Chloe Bibby and Katie Benzan’s shooting is poised to be key to Maryland women’s basketball

Guard Katie Benzan spots up during Maryland women’s basketball’s 81-72 loss to Missouri State on Nov. 28, 2020, in Estero, Florida. (Photo courtesy of Maryland Athletics)

It seemed like no one saw Chloe Bibby. She was open near the left wing, jumping and waving her hands to grab her teammates’ attention. But just as it seemed she would be looked over, the ball came her way.

Ashley Owusu slung a cross-court overhand pass to her, and the Mississippi State transfer nailed a three-pointer halfway through the second quarter, padding Maryland women’s basketball’s double-digit lead against then-No. 14 Arkansas.

The Terps rained in shots all Sunday night from deep, finishing with 16 three-pointers as they defeated the Razorbacks, 115-96. Thirteen of those came from Bibby and Katie Benzan, two senior transfers who have made a mark on the program in their short time in College Park.

In just three games, the two have combined to shoot 44.2 percent from deep on over 40 attempts. And they don’t plan on cooling off anytime soon.

“We’re shooters, if we’re open, we’re gonna take the shot,” Bibby said. “Make or miss, we’re gonna keep taking them.”

[Maryland women’s basketball slips to No. 14 in AP poll, Angel Reese wins weekly honors]

That mentality served them well in the third game of the Gulf Coast Showcase against Arkansas.

Benzan missed her first two threes, as well as three of her first four attempts, but she kept shooting. She ended up with 14 attempts, making eight en route to a career-high 28 points.

“We knew that we had to focus in and just take one possession at a time to really succeed in the end,” Benzan said.

The duo’s shooting could prove crucial for a Maryland team that has otherwise struggled to score from deep. The rest of the Terps have combined to make just six threes this year, shooting a meager 27.3 percent.

However, as long as one of the two of them is on the floor, the Terps will have space inside for finishers such as Owusu, Angel Reese and Diamond Miller.

“It definitely just opens up the offense because of the way they shoot the three,” head coach Brenda Frese said.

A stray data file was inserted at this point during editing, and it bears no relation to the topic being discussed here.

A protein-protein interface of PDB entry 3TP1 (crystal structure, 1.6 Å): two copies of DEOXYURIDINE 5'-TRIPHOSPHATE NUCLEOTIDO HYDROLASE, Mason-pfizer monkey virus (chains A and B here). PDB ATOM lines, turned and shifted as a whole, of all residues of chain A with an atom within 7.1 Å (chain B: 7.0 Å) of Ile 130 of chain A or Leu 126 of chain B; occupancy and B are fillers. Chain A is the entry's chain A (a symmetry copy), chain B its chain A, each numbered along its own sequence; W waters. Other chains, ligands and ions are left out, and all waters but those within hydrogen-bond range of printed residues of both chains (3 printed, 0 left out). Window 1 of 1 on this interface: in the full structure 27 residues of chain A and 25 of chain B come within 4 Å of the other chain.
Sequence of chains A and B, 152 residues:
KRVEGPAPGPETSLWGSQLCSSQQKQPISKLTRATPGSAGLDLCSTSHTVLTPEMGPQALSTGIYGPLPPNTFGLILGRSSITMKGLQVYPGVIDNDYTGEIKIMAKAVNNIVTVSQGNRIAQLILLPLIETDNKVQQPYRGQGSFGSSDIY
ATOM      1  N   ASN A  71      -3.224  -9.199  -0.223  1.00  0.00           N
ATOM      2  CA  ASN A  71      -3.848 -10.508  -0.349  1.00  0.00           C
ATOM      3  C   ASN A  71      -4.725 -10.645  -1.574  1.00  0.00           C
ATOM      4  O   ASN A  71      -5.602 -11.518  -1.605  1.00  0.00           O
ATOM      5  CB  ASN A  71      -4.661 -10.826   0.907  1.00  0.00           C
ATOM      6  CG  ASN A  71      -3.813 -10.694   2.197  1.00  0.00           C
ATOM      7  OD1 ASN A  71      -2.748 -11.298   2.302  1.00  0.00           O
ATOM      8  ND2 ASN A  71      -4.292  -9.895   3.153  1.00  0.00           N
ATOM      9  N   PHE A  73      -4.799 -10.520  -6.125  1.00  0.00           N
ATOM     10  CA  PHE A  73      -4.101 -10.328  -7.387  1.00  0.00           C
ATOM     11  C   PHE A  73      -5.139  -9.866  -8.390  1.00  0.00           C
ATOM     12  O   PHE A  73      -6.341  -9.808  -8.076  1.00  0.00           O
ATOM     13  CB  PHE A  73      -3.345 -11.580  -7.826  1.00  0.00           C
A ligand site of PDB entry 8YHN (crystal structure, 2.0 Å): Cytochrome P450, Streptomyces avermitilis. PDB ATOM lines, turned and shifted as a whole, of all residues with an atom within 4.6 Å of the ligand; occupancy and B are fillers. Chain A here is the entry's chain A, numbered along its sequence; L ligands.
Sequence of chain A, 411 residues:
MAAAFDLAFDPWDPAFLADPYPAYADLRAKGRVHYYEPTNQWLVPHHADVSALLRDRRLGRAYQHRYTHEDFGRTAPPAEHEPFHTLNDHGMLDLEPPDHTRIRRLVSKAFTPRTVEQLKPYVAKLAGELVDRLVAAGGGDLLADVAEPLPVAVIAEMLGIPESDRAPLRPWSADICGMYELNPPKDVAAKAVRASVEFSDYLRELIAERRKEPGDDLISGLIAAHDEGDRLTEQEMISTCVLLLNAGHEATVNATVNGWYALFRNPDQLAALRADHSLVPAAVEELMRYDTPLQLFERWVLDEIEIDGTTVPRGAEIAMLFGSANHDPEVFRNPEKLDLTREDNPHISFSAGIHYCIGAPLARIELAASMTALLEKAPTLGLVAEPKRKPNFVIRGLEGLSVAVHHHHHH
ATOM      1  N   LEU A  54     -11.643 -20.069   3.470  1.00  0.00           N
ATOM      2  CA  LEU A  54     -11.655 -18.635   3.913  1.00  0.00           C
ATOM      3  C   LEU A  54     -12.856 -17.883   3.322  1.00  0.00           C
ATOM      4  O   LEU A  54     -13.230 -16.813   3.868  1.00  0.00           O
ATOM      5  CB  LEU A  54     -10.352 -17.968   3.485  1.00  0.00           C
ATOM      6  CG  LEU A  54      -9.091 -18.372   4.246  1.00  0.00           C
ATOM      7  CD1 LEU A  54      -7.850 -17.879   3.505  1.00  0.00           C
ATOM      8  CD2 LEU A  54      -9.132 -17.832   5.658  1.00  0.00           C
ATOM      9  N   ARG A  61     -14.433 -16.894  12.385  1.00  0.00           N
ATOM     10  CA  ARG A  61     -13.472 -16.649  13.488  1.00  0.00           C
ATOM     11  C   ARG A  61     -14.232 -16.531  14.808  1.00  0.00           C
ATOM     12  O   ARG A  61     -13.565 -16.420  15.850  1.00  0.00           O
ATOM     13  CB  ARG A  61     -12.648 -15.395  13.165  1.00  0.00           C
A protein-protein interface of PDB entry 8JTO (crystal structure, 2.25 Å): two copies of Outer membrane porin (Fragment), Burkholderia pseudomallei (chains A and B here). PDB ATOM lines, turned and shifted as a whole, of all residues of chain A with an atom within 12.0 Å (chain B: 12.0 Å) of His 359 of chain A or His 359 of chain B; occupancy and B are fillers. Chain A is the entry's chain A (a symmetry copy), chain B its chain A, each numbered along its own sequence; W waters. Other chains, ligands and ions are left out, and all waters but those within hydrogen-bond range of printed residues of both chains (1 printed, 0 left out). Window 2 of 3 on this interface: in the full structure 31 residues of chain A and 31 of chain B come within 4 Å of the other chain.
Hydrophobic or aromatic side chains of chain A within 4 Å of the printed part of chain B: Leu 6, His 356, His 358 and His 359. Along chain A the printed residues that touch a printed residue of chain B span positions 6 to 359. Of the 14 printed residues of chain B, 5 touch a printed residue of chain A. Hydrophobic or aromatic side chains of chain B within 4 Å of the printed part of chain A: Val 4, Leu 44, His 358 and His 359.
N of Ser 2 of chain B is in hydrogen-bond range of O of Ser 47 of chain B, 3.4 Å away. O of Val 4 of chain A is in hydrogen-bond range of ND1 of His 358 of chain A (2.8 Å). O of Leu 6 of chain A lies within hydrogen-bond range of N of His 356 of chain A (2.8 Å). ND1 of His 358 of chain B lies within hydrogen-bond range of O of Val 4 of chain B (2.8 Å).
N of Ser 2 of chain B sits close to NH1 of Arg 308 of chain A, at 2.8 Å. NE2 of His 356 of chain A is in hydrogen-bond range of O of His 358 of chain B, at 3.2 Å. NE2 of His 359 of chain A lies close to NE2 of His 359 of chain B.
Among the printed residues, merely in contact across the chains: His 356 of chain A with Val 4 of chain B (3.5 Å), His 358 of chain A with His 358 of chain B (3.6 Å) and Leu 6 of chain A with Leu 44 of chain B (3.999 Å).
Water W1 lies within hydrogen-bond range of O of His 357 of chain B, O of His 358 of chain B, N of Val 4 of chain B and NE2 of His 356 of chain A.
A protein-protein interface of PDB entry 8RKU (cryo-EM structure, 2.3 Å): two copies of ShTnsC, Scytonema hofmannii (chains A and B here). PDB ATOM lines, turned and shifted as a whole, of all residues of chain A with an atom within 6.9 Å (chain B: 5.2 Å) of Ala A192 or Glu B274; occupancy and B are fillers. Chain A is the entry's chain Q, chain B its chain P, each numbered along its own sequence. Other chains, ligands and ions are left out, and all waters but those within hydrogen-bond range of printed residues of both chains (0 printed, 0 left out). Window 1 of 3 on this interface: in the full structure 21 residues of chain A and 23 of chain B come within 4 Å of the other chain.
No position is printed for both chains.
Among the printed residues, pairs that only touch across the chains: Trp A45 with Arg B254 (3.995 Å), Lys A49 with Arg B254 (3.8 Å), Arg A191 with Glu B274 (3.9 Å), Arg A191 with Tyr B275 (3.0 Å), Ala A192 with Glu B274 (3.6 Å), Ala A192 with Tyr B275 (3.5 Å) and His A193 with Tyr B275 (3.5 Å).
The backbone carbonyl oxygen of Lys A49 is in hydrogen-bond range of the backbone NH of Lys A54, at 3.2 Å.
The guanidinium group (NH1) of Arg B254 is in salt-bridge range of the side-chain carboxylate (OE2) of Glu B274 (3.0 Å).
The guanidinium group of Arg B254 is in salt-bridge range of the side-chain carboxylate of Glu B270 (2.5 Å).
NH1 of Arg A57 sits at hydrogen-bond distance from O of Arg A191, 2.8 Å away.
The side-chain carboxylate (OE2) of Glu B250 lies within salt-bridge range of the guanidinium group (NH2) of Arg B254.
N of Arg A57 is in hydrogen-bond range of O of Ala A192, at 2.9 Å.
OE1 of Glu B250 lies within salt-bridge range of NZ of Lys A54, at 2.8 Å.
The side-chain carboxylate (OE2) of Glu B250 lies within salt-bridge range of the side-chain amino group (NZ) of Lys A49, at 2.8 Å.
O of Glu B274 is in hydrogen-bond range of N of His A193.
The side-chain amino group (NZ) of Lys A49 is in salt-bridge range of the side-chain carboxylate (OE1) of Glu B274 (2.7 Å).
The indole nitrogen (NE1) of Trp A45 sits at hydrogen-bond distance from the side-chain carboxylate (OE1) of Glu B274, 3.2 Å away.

Those interior players understand the value of that space, too. Owusu got to the rim to either finish or find an open shooter several times over the weekend.

“Having the two shooters on the wing helps open up the floor for me a lot,” Owusu said. “I’m more of a ‘drive and get to the basket.’”

[Maryland women’s basketball rebounds from first loss with 115-96 blowout of Arkansas]

The offensive impact of the improved spacing Benzan and Bibby provide is apparent in the early numbers. So far this season, the Terps are averaging 93.7 points per game and shooting a scorching 53.5 percent on two-point attempts.

Bibby and Benzan are also adding a veteran presence to an otherwise young Maryland squad. On a team with seven underclassmen, their place as seniors has thrust them into a leadership role.

“Katie and Chloe [have] done it at the highest level,” Frese said. “They’ve had to make tremendous plays for their team and in each of their programs that they came from.”

Just three games in, their leadership has already proved necessary. When Maryland blew an 11-point lead to Missouri State for its first loss of the season, Frese attributed the loss to the team’s inexperience.

A day later, the Terps also appeared to be letting a double-digit lead slip away. Leading by 28 at the start of the fourth quarter, Maryland missed its first eight shots of the period. But this time, the team was able to hold on and secure the win, helped by two key threes by Benzan.

“Having that calming influence by your veteran play is huge,” Frese said. “They’ve been in big moments and really stay the course for us in this game.”

Bibby is aware that her experience is going to be valuable in calming her younger teammates.

And she knows the next time she catches a pass on the wing, she’s going to fire away.

“It’s just trying to keep everyone cool, because we’re pretty young, so we get very excited very quick,” she said. “So it’s keeping everybody, their heads, cool and … focused in the game so we don’t get too emotional. Because that’s our biggest thing right now.”

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